By Julie Deardorff, Chicago Tribune reporter
8:56 AM EST, November 17, 2013
The healthy baby nursery, once the hub of a maternity floor, is slowly being phased out as more hospitals encourage "rooming-in" or keeping the mother and her newborn together as much possible after birth. Though nurseries are still available, rooming in means the mother -- not the nurse -- is primarily responsible for taking care of the baby from the moment he or she is born.
The immediate closeness helps promote breastfeeding, but not all mothers are on board with the change in policy at some hospitals.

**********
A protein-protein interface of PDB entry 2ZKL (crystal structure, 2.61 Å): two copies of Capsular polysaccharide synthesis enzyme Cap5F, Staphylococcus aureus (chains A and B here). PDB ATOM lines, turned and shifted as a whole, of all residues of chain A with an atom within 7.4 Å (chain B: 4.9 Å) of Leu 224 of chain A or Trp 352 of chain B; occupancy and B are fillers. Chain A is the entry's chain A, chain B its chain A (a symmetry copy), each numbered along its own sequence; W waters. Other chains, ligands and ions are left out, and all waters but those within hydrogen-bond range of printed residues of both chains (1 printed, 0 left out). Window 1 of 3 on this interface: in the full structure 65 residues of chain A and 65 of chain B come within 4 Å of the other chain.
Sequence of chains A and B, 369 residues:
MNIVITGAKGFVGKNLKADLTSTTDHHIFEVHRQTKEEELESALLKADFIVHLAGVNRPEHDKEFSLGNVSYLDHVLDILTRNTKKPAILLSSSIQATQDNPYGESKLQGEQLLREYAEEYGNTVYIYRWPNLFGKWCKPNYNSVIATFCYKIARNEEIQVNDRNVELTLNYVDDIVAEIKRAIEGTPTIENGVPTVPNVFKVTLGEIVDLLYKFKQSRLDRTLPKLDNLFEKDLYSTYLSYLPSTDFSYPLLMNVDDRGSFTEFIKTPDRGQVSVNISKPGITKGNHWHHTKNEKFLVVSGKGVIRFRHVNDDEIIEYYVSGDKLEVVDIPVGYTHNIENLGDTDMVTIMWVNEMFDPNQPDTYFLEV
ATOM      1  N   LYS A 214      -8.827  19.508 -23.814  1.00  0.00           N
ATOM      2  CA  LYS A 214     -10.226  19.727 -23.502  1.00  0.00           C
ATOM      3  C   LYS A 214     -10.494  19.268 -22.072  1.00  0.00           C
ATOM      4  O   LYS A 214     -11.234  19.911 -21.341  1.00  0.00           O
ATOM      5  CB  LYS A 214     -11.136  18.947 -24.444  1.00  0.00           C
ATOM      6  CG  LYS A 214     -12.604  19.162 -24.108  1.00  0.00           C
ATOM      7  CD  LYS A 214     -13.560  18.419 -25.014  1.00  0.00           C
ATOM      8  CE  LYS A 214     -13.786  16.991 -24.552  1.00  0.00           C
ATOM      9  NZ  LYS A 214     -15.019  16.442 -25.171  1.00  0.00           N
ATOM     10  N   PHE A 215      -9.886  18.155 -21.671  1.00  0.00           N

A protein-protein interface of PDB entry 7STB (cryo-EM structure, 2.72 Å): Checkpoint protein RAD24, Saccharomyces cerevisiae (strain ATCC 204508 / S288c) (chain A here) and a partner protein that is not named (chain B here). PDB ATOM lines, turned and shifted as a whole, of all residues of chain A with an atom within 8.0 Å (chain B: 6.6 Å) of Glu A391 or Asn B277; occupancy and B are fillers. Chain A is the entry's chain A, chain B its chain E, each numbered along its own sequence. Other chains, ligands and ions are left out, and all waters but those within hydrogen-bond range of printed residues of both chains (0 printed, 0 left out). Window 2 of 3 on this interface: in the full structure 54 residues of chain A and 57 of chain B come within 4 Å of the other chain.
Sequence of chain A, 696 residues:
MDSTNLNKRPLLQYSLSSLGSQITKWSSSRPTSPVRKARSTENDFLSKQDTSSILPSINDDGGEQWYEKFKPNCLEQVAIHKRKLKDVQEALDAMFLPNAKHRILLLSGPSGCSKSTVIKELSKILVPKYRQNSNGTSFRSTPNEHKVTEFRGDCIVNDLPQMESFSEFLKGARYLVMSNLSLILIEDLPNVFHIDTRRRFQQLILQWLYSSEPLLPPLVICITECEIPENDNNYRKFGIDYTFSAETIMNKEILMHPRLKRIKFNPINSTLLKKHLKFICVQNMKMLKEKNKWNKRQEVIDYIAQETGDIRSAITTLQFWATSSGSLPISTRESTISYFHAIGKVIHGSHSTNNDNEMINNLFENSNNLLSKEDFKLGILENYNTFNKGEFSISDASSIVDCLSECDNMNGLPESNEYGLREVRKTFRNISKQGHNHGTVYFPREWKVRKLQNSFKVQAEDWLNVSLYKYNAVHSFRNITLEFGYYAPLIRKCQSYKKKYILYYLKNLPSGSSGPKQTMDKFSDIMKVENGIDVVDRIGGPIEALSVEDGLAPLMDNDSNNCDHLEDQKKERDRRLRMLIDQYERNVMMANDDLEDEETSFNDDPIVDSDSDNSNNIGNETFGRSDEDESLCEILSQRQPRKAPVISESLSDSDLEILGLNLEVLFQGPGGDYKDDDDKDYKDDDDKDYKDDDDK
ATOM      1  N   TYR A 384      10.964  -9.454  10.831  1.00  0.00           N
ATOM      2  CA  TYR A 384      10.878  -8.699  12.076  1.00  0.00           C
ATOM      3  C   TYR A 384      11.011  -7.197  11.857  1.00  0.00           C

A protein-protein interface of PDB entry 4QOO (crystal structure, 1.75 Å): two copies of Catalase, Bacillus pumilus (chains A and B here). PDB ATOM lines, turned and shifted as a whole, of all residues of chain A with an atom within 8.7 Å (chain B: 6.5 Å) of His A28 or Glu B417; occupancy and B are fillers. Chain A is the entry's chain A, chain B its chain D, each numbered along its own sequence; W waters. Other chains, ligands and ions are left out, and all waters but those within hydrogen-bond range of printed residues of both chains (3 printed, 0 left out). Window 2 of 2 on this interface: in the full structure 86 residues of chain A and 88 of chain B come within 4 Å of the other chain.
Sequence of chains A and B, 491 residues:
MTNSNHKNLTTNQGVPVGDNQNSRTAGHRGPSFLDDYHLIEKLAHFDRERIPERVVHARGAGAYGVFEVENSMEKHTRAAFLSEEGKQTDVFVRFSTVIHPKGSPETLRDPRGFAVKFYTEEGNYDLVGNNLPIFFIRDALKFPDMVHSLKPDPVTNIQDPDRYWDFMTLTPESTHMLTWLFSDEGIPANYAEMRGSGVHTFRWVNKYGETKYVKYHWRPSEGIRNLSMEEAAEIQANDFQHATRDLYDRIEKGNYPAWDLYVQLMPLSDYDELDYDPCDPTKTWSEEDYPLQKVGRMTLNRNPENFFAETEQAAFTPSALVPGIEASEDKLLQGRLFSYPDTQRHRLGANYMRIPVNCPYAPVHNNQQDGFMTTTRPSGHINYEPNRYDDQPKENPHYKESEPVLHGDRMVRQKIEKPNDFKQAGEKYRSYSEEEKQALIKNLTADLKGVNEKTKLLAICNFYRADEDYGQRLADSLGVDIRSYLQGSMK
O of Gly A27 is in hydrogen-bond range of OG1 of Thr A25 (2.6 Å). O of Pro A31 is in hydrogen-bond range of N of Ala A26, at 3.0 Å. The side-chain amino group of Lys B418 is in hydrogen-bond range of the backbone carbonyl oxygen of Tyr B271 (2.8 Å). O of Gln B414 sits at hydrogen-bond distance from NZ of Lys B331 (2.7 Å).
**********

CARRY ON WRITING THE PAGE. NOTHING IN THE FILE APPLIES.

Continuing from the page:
Some of these moms say they wanted to send their baby to the nursery to recover from the trauma of childbirth but were forced to keep the baby in the room, creating a safety issue. Others say they don't plan to breastfeed and want to get rest so they can better care for their infant when they arrive home.
Said one mother, who gave birth to a child after a C-section:"You have limited ability to get up and around, and they hand you a baby to take care of? That safety net (the hospital nursery) has to be there."
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